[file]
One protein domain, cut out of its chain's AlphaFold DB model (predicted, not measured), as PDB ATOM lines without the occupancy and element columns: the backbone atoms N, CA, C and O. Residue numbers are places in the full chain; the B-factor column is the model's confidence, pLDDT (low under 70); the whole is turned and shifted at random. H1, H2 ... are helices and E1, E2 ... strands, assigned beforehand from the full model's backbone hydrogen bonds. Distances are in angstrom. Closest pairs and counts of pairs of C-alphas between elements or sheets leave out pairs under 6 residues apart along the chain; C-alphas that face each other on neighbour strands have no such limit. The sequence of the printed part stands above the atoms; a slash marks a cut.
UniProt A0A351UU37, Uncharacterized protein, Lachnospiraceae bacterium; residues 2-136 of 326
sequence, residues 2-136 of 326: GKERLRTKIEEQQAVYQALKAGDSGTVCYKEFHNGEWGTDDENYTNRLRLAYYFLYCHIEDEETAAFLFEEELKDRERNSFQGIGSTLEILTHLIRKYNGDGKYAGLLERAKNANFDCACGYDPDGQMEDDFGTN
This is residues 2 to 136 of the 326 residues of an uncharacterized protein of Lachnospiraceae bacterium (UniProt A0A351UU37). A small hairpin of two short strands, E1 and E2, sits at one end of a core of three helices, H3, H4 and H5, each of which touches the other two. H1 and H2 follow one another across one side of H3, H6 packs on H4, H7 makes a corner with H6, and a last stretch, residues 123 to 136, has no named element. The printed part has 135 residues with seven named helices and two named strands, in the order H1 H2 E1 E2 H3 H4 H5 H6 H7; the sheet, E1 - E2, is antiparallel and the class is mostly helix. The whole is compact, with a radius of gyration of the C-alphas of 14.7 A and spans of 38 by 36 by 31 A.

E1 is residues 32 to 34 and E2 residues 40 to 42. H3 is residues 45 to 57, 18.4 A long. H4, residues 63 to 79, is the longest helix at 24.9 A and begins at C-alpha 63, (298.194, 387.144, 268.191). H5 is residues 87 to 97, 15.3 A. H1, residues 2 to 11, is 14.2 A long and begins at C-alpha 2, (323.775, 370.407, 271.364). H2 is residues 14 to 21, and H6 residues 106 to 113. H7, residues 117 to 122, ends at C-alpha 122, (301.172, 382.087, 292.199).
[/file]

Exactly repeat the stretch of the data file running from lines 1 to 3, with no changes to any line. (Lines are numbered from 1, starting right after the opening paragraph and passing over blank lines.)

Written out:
UniProt A0A351UU37, Uncharacterized protein, Lachnospiraceae bacterium; residues 2-136 of 326
sequence, residues 2-136 of 326: GKERLRTKIEEQQAVYQALKAGDSGTVCYKEFHNGEWGTDDENYTNRLRLAYYFLYCHIEDEETAAFLFEEELKDRERNSFQGIGSTLEILTHLIRKYNGDGKYAGLLERAKNANFDCACGYDPDGQMEDDFGTN
This is residues 2 to 136 of the 326 residues of an uncharacterized protein of Lachnospiraceae bacterium (UniProt A0A351UU37). A small hairpin of two short strands, E1 and E2, sits at one end of a core of three helices, H3, H4 and H5, each of which touches the other two. H1 and H2 follow one another across one side of H3, H6 packs on H4, H7 makes a corner with H6, and a last stretch, residues 123 to 136, has no named element. The printed part has 135 residues with seven named helices and two named strands, in the order H1 H2 E1 E2 H3 H4 H5 H6 H7; the sheet, E1 - E2, is antiparallel and the class is mostly helix. The whole is compact, with a radius of gyration of the C-alphas of 14.7 A and spans of 38 by 36 by 31 A.